At the time I was reviewing the book, I was also teaching my sons a little bit of Japanese. Japanese is one of the two languages I grew up with, but I have only passed on French to my sons. They have however picked up a few expressions from my mum whenever they see her (E.g.: good night, enjoy your meal, wait, be careful, see you later, etc.)
In other words, Japanese is a heritage language, but primarily a foreign language to my sons. For those of you who have children who speak only a little bit your home languages, I would like to reassure you regarding the fact that there are some games and activities that do not need much knowledge of the language to be played. Of course, the more your children know your language, the more activities you will be able to play.
Here are a few activities we have enjoyed playing to help them with Japanese (complete beginner level).
15. All the colours of the rainbow
18. Finding the object
19. Guessing the object
31. Aunt Mary
36. Password Game
45: Can you count until 100?
We have used them to repeat the words and embed them in their memory in a fun and engaging way. For example, 15. All the colours of the rainbow is a where you ask your child to find objects of a certain colour.
With my sons we played a variation of this game and called it “the colour detector” where one of my sons would have to choose a coloured cloth (or sock!) to put at the end of a stick (the detector) and then be blind-folded. The other one would repeat the colour over and over. He would say it louder if the stick was getting closer to the colour chosen, and quieter if it went further away. The aim was to touch the colour with the stick.
This enabled my sons to learn the colours by repeating them many times (too?!) loudly.
Can I play these games on video calls?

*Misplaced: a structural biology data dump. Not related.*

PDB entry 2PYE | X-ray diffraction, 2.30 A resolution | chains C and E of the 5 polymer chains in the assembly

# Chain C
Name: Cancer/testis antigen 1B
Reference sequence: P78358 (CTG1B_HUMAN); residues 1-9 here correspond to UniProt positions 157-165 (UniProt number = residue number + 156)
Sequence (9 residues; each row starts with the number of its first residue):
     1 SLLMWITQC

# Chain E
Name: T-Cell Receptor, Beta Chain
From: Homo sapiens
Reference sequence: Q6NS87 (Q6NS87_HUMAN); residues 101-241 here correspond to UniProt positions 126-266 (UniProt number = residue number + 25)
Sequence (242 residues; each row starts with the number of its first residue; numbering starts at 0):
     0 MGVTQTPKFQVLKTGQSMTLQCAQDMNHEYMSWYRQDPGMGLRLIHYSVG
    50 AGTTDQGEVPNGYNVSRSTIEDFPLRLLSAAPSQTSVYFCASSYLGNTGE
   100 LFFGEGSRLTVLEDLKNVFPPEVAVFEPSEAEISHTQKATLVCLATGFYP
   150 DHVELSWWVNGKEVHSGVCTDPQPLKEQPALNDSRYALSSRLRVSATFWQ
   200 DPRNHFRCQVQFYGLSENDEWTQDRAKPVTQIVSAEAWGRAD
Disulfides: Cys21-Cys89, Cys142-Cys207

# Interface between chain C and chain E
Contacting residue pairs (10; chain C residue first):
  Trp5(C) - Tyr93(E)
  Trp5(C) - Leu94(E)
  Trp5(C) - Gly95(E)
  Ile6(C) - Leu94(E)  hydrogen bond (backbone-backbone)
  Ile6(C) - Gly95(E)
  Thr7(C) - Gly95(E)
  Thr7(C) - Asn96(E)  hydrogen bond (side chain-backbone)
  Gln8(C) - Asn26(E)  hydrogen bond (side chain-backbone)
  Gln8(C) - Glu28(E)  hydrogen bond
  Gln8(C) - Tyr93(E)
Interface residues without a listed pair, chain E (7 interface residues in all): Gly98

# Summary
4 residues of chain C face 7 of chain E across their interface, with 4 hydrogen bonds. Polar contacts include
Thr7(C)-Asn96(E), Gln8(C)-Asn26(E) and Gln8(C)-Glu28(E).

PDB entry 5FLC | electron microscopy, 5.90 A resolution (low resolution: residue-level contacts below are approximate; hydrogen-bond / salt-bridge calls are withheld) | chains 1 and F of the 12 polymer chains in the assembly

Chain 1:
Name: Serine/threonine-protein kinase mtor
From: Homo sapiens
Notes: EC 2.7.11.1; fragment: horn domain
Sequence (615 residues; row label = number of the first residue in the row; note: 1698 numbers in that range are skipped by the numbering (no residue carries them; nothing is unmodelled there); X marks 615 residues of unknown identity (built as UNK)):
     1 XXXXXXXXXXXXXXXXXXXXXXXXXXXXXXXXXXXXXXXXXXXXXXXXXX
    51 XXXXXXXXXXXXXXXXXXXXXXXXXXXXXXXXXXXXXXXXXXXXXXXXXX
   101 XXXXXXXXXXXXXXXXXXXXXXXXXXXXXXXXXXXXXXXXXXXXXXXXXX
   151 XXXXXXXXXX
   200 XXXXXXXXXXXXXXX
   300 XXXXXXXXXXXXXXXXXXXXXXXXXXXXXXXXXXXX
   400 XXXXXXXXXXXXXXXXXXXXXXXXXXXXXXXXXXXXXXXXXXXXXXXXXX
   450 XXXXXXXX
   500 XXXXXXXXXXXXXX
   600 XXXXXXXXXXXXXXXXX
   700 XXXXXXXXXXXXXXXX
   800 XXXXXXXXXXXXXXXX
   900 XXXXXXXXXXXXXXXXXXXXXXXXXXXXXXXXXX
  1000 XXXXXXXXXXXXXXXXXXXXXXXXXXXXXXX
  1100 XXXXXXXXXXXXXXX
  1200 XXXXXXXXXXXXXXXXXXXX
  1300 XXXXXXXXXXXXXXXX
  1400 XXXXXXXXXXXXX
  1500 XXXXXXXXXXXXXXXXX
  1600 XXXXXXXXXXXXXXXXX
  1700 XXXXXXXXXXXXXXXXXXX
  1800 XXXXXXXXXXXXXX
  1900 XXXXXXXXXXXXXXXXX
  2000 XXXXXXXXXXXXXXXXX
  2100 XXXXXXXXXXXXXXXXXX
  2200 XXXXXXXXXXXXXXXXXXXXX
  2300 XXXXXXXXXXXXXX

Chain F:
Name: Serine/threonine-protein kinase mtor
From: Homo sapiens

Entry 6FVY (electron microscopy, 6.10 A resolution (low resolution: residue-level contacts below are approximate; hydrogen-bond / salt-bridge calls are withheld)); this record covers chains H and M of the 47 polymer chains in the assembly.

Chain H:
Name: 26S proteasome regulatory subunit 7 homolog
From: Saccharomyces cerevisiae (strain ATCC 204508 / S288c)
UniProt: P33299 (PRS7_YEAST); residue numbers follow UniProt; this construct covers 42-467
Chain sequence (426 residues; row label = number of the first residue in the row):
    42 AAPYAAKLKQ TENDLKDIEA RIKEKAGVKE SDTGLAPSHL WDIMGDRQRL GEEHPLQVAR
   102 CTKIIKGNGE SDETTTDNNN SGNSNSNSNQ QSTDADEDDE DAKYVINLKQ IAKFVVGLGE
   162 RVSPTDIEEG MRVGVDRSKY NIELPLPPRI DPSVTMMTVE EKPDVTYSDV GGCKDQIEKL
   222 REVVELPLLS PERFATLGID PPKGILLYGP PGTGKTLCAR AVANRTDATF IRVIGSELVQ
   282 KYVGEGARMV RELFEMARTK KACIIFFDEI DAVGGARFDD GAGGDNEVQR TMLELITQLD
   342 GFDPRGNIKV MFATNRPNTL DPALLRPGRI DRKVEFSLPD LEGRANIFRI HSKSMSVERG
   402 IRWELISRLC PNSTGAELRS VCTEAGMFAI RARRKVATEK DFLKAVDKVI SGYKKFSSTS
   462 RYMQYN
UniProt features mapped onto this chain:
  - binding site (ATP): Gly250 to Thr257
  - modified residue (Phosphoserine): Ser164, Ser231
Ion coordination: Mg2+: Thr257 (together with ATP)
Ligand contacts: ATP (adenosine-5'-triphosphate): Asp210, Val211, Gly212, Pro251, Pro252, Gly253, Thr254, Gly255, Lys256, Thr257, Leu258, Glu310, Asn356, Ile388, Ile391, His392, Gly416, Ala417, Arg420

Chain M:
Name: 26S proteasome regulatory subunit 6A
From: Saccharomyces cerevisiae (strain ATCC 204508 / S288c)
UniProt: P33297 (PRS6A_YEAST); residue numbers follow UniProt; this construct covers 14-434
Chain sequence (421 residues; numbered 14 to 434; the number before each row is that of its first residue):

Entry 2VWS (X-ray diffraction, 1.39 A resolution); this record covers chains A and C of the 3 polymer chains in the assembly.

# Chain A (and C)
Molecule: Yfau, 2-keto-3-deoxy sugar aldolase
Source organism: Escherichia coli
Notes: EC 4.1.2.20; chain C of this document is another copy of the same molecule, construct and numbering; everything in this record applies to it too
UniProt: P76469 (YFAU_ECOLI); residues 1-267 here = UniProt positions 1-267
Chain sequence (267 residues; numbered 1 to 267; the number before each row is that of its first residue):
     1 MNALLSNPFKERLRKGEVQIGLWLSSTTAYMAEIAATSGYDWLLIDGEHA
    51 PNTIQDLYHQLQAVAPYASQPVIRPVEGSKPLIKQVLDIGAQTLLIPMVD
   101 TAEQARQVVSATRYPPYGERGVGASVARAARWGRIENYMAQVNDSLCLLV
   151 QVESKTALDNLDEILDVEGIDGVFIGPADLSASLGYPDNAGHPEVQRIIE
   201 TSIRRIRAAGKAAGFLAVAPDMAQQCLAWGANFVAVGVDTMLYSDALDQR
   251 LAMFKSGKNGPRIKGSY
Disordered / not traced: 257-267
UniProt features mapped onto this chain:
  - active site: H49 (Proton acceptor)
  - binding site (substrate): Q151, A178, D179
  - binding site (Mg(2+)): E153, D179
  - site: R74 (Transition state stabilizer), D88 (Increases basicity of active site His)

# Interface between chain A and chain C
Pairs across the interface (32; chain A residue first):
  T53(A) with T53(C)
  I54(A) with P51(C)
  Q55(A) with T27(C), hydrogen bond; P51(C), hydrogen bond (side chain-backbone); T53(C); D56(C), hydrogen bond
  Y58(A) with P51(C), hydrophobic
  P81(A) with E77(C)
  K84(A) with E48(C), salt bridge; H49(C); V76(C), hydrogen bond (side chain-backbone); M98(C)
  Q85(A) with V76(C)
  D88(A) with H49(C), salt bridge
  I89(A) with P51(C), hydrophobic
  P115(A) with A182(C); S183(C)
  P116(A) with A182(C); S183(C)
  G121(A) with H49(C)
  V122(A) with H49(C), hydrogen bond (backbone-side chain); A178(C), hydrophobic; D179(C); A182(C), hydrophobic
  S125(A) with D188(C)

There are plenty of games mentioned in this book that can be played on video calls. Any spoken game and activity can technically be played, as well as some reading and writing ones. (For ideas of games you can play to practise reading and writing on video calls, check my previous post Please note that the games mentioned in the video are not part of The Toolbox for Multilingual Families)
When spending Christmas 2020 at distance with my family in France and Japan, we played a few games.
58. Tongue Twisters was a game we all enjoyed, and that we played with our different languages (that we each speak at different levels of fluency).
The game my sons loved the most was a simpler version of 45. Can you count until 100 (we only played up to 20 in JAPANESE!) In this maths game, the players decide to replace certain numbers by a sound (e.g.: saying “oops”) or gesture (clapping). For example, if every multiple of 3 is replaced by “oops”, the players would say: 1, 2, oops, 4, 5, oops, 7, 8, oops, 10, 11, oops, etc.
Any recommendation for reading and writing games/activities?
Everyone has their favourites. One that I found particularly useful (and enjoyable) was 23. Sound - Letter Chain. Although in the category Understanding and Speaking activities, it has proven very useful to play it in a written way in our three languages – Korean, French, and English)
Here is a video where Ute Limacher-Riebold explains the game.
In French and English, it was a particularly useful way to talk about silent letters, and different ways to write the same sound.
Very handy book for busy parents with mostly zero/little prep time needed.
A book that will help you incorporate practice of Understanding, Speaking, Reading, and Writing in your daily life.
A fantastic workbook (sold separately) to help you plan and reflect on your languages, as well as foster them in a pleasant way.
If you want to know more about the authors, click on the links below:
Ana Elisa Miranda
Facebook group: Raising Biliterate Children
Facebook groups: Multilingual Families Ute's International Lounge